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Ocean Resources Enhancement and Hatchery Program (OREHP)

HSWRI Project Leaders – Mark Drawbridge, Don Kent, and Mike Shane

Goal – The purpose of the OREHP is to investigate the potential for proactively counteracting the depletion of California’s coastal marine fisheries by stocking cultured fishes.

Importance – Increasing human populations and changing environmental conditions have placed increasing pressure on living marine resources.  Fisheries managers continue to seek methods to effectively manage these resources.  Not surprisingly, most of these management measures are restrictive relative to when, where and how fish can be harvested.  Stock replenishment is a proactive means of supplementing natural processes, especially among vulnerable species.

Background – The OREHP began in 1982 with legislation that funds the program through the sale of recreational and commercial marine enhancement stamps on fishing licenses of all saltwater anglers south of Point Arguello, California.  The program is managed by the California Department of Fish and Wildlife (DFW) with the assistance of an advisory panel consisting of academic and management agency scientists, representatives of both commercial and recreational fishing groups, and the aquaculture industry.  Unique to this program is the involvement of volunteer groups, primarily fishing clubs and individual anglers, who help to raise the fish to a large release size in nearshore growout facilities. These groups contribute upwards of 20,000 volunteer hours annually to the project.

Methods and Results – Since the Program’s first releases in 1986, HSWRI scientists have tagged and released more than 2 million juvenile white seabass into embayments and near-shore coastal areas in southern California.  From these fish releases, data has been collected from more than 1,200 tag recoveries.  Among the tag recoveries are several that were at liberty for more than 12 years.

Why does this research matter? – This research is critical in helping expand the tool box of fisheries managers in the United States and elsewhere.  It seeks to support vibrant ecosystems and, in doing so, resiliency among coastal industries including tourism.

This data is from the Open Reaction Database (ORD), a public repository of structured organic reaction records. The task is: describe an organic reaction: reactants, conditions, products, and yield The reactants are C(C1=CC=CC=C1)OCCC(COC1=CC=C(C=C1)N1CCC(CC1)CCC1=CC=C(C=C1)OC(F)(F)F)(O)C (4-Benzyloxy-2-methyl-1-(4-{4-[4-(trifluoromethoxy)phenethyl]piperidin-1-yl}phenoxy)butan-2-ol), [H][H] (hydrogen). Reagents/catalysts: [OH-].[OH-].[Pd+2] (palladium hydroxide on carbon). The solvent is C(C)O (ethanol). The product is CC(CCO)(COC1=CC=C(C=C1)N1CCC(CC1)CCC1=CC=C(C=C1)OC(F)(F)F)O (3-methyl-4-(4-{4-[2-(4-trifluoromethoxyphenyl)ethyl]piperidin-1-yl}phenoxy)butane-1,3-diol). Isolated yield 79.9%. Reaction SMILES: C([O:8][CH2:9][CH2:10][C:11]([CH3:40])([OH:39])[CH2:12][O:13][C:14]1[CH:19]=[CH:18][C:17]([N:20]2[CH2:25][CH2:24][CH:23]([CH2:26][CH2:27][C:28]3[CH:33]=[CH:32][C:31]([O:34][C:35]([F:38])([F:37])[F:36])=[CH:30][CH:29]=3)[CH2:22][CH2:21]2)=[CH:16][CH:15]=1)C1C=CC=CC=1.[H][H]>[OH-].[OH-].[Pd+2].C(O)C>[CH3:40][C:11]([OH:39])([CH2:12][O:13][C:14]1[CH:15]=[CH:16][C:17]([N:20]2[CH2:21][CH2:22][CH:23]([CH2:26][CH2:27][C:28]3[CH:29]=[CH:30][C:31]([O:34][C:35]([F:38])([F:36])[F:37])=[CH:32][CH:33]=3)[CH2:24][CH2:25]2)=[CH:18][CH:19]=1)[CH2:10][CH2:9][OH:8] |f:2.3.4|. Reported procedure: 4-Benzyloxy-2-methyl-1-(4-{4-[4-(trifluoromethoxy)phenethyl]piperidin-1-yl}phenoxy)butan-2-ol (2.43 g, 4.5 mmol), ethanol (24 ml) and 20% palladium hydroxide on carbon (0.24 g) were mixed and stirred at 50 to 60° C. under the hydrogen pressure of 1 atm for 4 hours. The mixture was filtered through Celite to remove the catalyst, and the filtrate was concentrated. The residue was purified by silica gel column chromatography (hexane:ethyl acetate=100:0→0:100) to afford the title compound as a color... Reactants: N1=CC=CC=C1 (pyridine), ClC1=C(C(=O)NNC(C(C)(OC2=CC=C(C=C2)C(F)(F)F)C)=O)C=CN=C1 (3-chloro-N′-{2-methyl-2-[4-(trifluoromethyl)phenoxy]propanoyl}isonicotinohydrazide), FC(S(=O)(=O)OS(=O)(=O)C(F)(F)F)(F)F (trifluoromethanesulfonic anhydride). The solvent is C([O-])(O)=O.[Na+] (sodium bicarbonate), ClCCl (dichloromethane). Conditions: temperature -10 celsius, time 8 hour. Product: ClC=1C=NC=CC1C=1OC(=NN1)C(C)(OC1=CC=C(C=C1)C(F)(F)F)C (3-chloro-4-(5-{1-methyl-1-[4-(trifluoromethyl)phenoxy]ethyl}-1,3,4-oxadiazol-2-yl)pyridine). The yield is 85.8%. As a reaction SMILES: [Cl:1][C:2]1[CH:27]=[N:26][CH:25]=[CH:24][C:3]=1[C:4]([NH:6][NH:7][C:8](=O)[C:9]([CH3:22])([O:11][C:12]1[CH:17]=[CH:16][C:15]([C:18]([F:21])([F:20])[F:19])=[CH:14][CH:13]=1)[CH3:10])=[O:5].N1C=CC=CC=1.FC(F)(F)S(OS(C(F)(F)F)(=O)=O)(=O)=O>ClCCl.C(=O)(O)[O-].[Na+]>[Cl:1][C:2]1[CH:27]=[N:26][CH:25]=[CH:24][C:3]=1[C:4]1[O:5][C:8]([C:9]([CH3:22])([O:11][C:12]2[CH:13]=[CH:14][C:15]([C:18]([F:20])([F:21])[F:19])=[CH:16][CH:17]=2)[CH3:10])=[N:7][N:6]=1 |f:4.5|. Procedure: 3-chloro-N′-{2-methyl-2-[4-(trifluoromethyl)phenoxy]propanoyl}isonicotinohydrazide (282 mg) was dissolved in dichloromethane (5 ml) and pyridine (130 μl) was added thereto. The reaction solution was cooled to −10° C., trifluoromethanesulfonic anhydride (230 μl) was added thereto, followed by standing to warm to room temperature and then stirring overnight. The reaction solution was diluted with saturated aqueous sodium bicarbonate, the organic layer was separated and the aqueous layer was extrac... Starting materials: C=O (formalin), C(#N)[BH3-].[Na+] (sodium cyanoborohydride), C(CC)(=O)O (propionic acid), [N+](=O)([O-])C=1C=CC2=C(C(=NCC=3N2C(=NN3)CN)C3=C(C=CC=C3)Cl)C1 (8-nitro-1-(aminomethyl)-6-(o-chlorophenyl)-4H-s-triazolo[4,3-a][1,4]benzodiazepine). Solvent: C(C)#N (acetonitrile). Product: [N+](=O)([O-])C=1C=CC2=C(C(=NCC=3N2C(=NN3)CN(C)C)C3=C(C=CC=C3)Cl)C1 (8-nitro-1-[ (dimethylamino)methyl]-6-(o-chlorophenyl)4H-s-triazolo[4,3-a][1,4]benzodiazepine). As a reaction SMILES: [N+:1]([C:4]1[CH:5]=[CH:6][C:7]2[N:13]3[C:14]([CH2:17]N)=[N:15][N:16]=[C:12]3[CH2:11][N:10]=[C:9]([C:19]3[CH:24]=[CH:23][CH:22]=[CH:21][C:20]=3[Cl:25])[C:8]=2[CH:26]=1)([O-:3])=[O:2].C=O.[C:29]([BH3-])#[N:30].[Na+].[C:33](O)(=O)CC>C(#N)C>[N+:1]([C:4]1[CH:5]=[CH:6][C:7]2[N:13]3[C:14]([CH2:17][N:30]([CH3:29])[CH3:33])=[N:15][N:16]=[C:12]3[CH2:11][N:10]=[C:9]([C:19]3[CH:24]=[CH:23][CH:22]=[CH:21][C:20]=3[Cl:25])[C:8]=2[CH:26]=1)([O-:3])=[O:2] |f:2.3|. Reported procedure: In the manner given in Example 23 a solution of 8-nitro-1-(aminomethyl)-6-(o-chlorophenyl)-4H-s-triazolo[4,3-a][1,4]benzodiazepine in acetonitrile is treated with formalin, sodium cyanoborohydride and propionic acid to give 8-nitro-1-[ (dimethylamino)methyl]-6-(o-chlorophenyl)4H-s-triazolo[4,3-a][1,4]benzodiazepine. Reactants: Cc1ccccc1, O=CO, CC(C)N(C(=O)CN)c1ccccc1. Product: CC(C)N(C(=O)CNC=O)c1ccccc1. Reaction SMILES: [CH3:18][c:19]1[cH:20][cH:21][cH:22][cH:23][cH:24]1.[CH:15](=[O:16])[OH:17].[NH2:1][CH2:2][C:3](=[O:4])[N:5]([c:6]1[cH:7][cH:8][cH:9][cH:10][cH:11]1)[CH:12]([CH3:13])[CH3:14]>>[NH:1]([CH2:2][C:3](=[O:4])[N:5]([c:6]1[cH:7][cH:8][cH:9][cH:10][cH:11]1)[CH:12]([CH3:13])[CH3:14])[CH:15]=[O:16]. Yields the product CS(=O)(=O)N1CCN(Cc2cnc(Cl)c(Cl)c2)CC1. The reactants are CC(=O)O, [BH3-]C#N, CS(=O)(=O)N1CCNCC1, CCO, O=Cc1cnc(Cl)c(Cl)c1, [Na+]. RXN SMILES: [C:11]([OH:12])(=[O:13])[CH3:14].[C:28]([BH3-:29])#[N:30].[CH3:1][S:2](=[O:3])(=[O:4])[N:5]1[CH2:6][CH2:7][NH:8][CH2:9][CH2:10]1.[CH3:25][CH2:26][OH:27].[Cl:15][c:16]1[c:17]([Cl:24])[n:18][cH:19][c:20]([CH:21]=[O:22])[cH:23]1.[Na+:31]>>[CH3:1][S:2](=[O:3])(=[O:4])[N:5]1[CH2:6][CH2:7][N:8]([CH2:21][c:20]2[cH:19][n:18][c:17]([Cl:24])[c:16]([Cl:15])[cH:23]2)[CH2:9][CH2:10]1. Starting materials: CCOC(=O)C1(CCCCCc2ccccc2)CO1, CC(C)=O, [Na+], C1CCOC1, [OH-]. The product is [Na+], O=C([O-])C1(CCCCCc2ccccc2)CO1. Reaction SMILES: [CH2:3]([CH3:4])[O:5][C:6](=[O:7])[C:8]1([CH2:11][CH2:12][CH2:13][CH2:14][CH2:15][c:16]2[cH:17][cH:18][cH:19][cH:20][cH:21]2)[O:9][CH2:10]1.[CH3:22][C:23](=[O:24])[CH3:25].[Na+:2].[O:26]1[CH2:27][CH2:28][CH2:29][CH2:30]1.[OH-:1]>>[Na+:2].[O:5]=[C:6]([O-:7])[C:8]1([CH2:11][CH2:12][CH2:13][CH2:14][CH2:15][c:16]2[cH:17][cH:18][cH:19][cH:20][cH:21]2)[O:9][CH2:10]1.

Funding and Donation Opportunities – Donor support of $150,000 is needed toward the project and its staff annually.

Current Publications

  • Gruenthal, K.M., B.J. Gauger, and M.A. Drawbridge. 2014. Maternal reproductive exhaustion in a broadcast spawning marine finfish cultured for conservation.  Aquaculture 422-423:129-135.
  • Hervas, S., K. Lorenzen, M.A. Shane, and M.A. Drawbridge. 2010. Quantitative assessment of a white seabass (Atractoscion nobilis) stock enhancement program in California: post-release dispersal, growth and survival. Fisheries Research 105: 237–243.
  • Gruenthal, K.M., and M.A. Drawbridge.   Toward responsible stock enhancement: broadcast spawning dynamics and adaptive genetic management in white seabass aquaculture.  Evolutionary Applications 5:405-417.

Related Historical Publications

  • Bartley, D.M., D.B. Kent, and M.A. Drawbridge.   Conservation of genetic diversity in a white seabass hatchery enhancement program in southern California.  American Fisheries Society Symposium 15:249-258.
  • Kent, D.B., M.A. Drawbridge, and R.F. Ford.   Accomplishments and roadblocks of a marine stock enhancement program for white seabass in California.  American Fisheries Society Symposium 15:492-498.
  • Drawbridge, M.A.   Chapter 11: The Role of Aquaculture in the Restoration of Coastal Fisheries.  In: Ecological Aquaculture, the Evolution of the Blue Revolution.  Barry Costa-Pierce (ed).  Blackwell Science.  Osney Mead, Oxford.  p. 314-336.